To almost make this broth stout, Oregon adds a spicy new spread-option offense to the mix. The scheme is all the rave nationally and has been a good fit with Oregon, scoring at least 37 points in each game, averaging 40.7.
40.7 could almost make a man quack. That's no simple task to stop, especially when a few years back, when some kid named Leinart took the reigns for the USC offense, most Trojan fans fell back on an old adage to ease their worried minds: "Defense wins championships." Trojans across the land repeated this mantra all the way to a win against Michigan, at the Rosebowl and a share of the National title.
So what's a Trojan to do – I guess what they managed to do thru two games this year - score 66.5 points, because that's 26 more than the Ducks' best day. Then follow that up with a confession to the college football world… "We were wrong. Offense, damned great offense, wins football games." Now, keep saying it all the way to the Rosebowl, with a victory over "whoever's next," and a third National Championship.
I don't mean to be so cavalier about it all, but if I tried to pimp this out as some super match, between warring rivals, simply because "Oregon's a tough place to play," or "This is the first multi-dimensional team USC has faced," I'd be lying.
And that's where my trouble begins: I'm already looking passed Oregon. One can only hope the USC Trojans are not following my lead. My hunch is Pete Carroll won't let that happen.
I've always felt that Pete Carroll is USC's secret weapon. It's not the players as much as it is the system – Pete's system. Let me repeat, after watching these first two Trojan football games – Pete's system.
My conviction to this ideal is evidenced by the constant turnover in personnel and coaches, matched with the ongoing success. Up until this last week I thought Pete Carroll was perfect. Then, he got me. He went Holtzian on my ass. Yes, he trumped the Pied Piper of puffery of one's opponents, Lou Holtz, and found legitimate reasons for his USC Trojans to get fired up to play the Ducks. He pointed out "The Ducks are lead by a heck of a quarterback and are coached by a man who's been doing this for a long time. Their offense will be the best we have seen in a long time and I'm challenging my young players to step up and show us the reason why we brought them to USC." He followed that with footage of the last six games, where the Ducks hold the win/loss advantage, and I have to believe – that's all it took. His boys were ready. And just in case they forget, Autzen stadium, filled with that spicy soup of Duck fans, will quickly remind them. Ironically, I think word of this motivational effort got leaked to the Ducks, when earlier this week, Oregon Coach Mike Bellotti told the press: "I don't know if there is a perfect college football team, but they come close."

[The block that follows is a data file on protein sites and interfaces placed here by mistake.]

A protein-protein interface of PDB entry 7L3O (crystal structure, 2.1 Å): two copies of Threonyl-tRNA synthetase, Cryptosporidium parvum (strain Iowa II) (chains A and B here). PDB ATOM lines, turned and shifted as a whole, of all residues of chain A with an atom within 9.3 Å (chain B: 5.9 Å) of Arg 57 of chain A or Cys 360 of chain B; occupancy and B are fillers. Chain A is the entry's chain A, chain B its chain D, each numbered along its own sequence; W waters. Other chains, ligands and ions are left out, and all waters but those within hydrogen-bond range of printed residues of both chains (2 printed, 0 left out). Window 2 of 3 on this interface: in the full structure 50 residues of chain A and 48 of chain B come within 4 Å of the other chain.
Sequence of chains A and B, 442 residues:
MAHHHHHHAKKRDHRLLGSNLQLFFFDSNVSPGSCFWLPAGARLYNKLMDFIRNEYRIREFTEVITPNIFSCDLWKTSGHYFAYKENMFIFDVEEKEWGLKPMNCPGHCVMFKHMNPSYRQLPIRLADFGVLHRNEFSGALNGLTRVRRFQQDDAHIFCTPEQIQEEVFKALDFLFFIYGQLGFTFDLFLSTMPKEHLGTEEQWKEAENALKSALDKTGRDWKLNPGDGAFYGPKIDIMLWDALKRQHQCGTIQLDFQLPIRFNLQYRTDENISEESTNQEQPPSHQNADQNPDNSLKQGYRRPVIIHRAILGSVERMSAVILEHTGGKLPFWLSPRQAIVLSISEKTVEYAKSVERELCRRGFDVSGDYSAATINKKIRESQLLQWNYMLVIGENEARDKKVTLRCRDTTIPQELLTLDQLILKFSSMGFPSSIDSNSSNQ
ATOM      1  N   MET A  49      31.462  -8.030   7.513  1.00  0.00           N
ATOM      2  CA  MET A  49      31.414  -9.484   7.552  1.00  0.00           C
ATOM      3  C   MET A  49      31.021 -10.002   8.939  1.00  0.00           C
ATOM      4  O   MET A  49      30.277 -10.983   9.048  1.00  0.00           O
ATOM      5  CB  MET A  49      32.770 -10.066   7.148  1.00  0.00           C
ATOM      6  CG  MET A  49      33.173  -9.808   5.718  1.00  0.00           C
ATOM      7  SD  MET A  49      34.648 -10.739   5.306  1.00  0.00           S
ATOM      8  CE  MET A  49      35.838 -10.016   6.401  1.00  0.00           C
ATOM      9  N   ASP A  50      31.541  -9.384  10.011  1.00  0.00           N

And to think, I used to really dislike Coach Bellotti – especially when he used USC to get he and his staff raises by telling the world he'd been offered the head coaching job at Troy. We all know Dennis Erickson, the man who stole Bellotti's thunder, was the only coach from the Pacific Northwest to get that call. I forgive the old coach, who's lost a lot of his magic since then, what with the departure of his offensive guru, Jeff Tedford coupled with the rise of the other guy who did get the call, Pete Carroll.
So, letting bygones be bygones, and no axe to grind, I hit the trail for Oregon with Trojan brethren, firm in the belief that "offense, damned great offense, wins football games." It's a mantra that defensive coordinators Glanville and Herring are still chanting, even in their sleep and one that Nick Aliotti will soon be repeating over and over with them, me and a whole nation of Trojans, all the way to the Rosebowl and that never before attained, third, consecutive National Championship.
Aliotti already seems to get it: "This is the best offensive team I've ever seen," Aliotti said. Bellotti would chime in, but he's too busy wetting down the field.
Bye the bye, the field is no longer an advantage as the Trojans have installed their own Field Turf to practice on and have already played a game on the treacherous stuff. The only thing it might do is speed up the nation's fastest team.
Aliotti's assessment is, unfortunately for him, point on. The two-time defending national champion Trojans have scored 188 points in their last three games, dating to last season's 55-19 win over Oklahoma in the Bowl Championship Series title game. Quarterback Matt Leinart (jersey No. 11) won the Heisman Trophy last season. Running back Reggie Bush (No. 5) is a Heisman candidate and considered the most dangerous open-field runner in the county. Backfield mate LenDale White (No. 21) scored 15 rushing touchdowns last season. And wide receivers Dwayne Jarrett (No. 8) and Steve Smith (No. 2) are considered by many to be the nation's best pass-catching duo.
The Trojans listed above are just the beginning – the meat to the broth that will make this one delicious Duck Soup. And the 21-point spread will hardly get it done. Just ask Reggie Herring, Arkansas' Defensive Coordinator after the Trojans' put up 70 points and 736 yards against his Hogs... "They're the best team I've ever seen. They need to hurry up and graduate, because if they don't, they're going to ruin college football."
Coach, soup's on. USC 63 UO 31